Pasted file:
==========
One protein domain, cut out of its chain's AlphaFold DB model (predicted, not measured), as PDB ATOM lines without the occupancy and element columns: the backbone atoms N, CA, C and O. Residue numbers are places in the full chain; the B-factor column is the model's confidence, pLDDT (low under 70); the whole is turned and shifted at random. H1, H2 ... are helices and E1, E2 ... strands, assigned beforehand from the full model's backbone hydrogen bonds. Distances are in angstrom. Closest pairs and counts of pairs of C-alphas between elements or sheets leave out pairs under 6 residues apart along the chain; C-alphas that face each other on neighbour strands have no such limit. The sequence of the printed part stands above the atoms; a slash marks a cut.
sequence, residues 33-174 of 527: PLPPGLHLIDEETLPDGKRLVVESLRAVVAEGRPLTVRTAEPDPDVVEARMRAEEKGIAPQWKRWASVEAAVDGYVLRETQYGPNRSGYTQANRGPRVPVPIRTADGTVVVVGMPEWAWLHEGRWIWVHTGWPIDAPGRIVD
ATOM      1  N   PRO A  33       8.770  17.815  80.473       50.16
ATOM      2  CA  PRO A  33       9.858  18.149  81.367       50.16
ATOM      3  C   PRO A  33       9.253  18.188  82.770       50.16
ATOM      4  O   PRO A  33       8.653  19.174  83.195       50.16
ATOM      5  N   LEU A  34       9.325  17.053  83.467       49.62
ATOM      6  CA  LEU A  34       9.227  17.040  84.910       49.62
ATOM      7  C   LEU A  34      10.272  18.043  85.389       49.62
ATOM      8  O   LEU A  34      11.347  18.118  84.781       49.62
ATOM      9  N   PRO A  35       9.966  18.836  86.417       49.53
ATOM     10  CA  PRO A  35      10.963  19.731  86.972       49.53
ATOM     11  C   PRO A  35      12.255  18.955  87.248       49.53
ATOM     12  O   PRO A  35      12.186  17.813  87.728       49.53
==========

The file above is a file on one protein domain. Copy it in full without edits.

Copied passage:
One protein domain, cut out of its chain's AlphaFold DB model (predicted, not measured), as PDB ATOM lines without the occupancy and element columns: the backbone atoms N, CA, C and O. Residue numbers are places in the full chain; the B-factor column is the model's confidence, pLDDT (low under 70); the whole is turned and shifted at random. H1, H2 ... are helices and E1, E2 ... strands, assigned beforehand from the full model's backbone hydrogen bonds. Distances are in angstrom. Closest pairs and counts of pairs of C-alphas between elements or sheets leave out pairs under 6 residues apart along the chain; C-alphas that face each other on neighbour strands have no such limit. The sequence of the printed part stands above the atoms; a slash marks a cut.
sequence, residues 33-174 of 527: PLPPGLHLIDEETLPDGKRLVVESLRAVVAEGRPLTVRTAEPDPDVVEARMRAEEKGIAPQWKRWASVEAAVDGYVLRETQYGPNRSGYTQANRGPRVPVPIRTADGTVVVVGMPEWAWLHEGRWIWVHTGWPIDAPGRIVD
ATOM      1  N   PRO A  33       8.770  17.815  80.473       50.16
ATOM      2  CA  PRO A  33       9.858  18.149  81.367       50.16
ATOM      3  C   PRO A  33       9.253  18.188  82.770       50.16
ATOM      4  O   PRO A  33       8.653  19.174  83.195       50.16
ATOM      5  N   LEU A  34       9.325  17.053  83.467       49.62
ATOM      6  CA  LEU A  34       9.227  17.040  84.910       49.62
ATOM      7  C   LEU A  34      10.272  18.043  85.389       49.62
ATOM      8  O   LEU A  34      11.347  18.118  84.781       49.62
ATOM      9  N   PRO A  35       9.966  18.836  86.417       49.53
ATOM     10  CA  PRO A  35      10.963  19.731  86.972       49.53
ATOM     11  C   PRO A  35      12.255  18.955  87.248       49.53
ATOM     12  O   PRO A  35      12.186  17.813  87.728       49.53